"The first time we had the read-through for the play, I did feel very odd because, I mean, it's 45 years ago but I still could remember the lines.

"And, poor little girl, Lauren Drummond was very nervous of meeting me because I was the original Barbara but she's great. She's done a wonderful job and she's made it her own which is nice."

She has very happy memories of the film. "It was a lovely time. It was full of the most wonderful wonderful actors – a lot of them have gone now.

"Finlay Currie, of course, who everyone remembers as the criminal in Great Expectations, that wonderful opening shot to that, he was a lovely man. And Leonard Rossiter, I did Rising Damp with him afterwards.

"Rodney Bewes, I played his girlfriend in the Likely Lads. And it was just connections, connections really. And it was up in the North where I come from so I just felt at home. And the wonderful John Schlesinger who was just the king of film directors."

Although she has starred in so many classics, her favourite role was prison warder Sylvia 'Bodybag' Hollamby in ITV's Bad Girls. She explains: "It started in a small way, they didn't know quite where to go with Sylvia Hollamby but you put your own input into it and gradually they built her up and gave her a home life and made her a ballroom dancer and all sorts of extra things and it was a wonderful wonderful part."

"I made her my own in that I wore the same uniform for eight years, I refused to change and I wore the same shoes, in fact, I wore them out walking up and down the wing, they had to be resoled, my lace-ups."

When the series ended, it was a wrench, although plans for Bad Girls the Musical were already afoot. She says: "The producer rang me and said, 'We haven't been recommissioned and I thought, well, I don't have to get up at 5 o'clock in the morning any more.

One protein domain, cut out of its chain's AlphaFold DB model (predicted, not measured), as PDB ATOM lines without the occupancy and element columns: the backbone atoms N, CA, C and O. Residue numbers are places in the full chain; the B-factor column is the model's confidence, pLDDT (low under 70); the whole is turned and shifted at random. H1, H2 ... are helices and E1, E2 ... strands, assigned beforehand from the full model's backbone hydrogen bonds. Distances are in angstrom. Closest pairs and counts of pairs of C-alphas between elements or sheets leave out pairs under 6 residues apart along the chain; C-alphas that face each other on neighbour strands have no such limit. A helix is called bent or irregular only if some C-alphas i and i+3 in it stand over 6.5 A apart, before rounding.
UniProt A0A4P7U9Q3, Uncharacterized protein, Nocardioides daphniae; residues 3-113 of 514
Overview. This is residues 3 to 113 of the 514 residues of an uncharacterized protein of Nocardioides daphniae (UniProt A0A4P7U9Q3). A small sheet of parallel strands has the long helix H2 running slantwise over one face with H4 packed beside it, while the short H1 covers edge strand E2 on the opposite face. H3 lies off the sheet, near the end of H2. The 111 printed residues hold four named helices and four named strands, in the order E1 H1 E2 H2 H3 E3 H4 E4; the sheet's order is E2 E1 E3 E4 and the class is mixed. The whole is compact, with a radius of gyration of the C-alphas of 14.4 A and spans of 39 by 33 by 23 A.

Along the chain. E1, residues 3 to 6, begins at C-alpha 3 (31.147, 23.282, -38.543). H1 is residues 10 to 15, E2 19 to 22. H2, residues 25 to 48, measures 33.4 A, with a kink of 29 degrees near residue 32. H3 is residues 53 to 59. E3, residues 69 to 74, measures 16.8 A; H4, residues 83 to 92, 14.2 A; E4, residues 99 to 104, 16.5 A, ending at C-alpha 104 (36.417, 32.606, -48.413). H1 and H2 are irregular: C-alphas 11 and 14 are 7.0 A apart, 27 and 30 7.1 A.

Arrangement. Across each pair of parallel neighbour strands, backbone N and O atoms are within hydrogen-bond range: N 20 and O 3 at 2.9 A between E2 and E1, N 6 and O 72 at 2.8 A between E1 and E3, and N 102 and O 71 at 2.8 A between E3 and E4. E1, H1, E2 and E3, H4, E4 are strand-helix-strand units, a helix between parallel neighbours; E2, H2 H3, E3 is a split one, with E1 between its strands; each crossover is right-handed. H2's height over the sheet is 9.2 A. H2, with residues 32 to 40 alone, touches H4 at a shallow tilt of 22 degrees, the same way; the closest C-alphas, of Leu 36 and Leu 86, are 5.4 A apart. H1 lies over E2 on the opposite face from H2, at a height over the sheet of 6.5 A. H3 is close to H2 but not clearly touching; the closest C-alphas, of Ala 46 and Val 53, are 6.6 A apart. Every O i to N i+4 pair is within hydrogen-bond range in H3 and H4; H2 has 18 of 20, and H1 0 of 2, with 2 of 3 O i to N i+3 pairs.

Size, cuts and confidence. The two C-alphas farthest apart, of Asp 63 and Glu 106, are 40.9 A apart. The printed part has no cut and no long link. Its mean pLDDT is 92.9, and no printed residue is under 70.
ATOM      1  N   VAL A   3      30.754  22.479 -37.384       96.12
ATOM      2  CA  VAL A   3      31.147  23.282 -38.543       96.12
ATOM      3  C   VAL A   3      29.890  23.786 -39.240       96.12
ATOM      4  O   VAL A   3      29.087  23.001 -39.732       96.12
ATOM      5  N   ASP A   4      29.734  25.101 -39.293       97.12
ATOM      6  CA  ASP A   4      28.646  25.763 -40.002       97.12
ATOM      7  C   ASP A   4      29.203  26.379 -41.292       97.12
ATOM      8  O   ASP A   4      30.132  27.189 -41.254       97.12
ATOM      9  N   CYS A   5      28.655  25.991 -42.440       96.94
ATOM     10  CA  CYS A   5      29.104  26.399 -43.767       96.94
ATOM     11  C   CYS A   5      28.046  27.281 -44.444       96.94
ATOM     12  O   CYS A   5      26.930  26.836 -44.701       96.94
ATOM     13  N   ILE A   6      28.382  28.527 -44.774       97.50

"And then I said, 'What's going to happen to the set? And he said, 'We demolish it next week.' And that's when I really felt a pang because it was the most wonderful set, it was the biggest set in Europe and it was so lifelike.

"But I got what I wanted out of it and I loved doing the musical as well, I mean, the chance to sing and dance again. It came to a natural end."

She kept nothing but Sylvia's badge and says she sees no point in hanging on to memorabilia. Indeed, she held a huge charity auction after Peter died to clear out their Suffolk home.

The house, where she still lives, was where Peter finally succumbed to old age. She recalls sadly: "He was ready to go and I was so glad because he was such a proud man, he would have hated to have gone in a home and lost his dignity and all that.

"He was just frail and he just slipped down one day. And he was with me and he was in his own home. It was perfect, if anything can be perfect."

Her first acting job after Peter's death was playing the part of Craig Cash's mother in The Royle Family 2008 Christmas special. Poignantly, she found herself filming the scenes on the anniversary of Peter's death.

But wonderfully, she was working alongside an old friend – Tom Courtenay. She says: "We just clicked, we sat on that sofa and it was as if it was just yesterday.

"It did just feel like yesterday and you just think where have all those years gone. Because you look in the mirror and you think, well, I don't look any different, don't feel any different but of course many years have gone by."

Helen Fraser stars in Billy Liar at the Charter Theatre from Friday February 27 to Sunday March 1. Tickets are available from the box office on 01772 203456 or online from www.prestonguildhall.com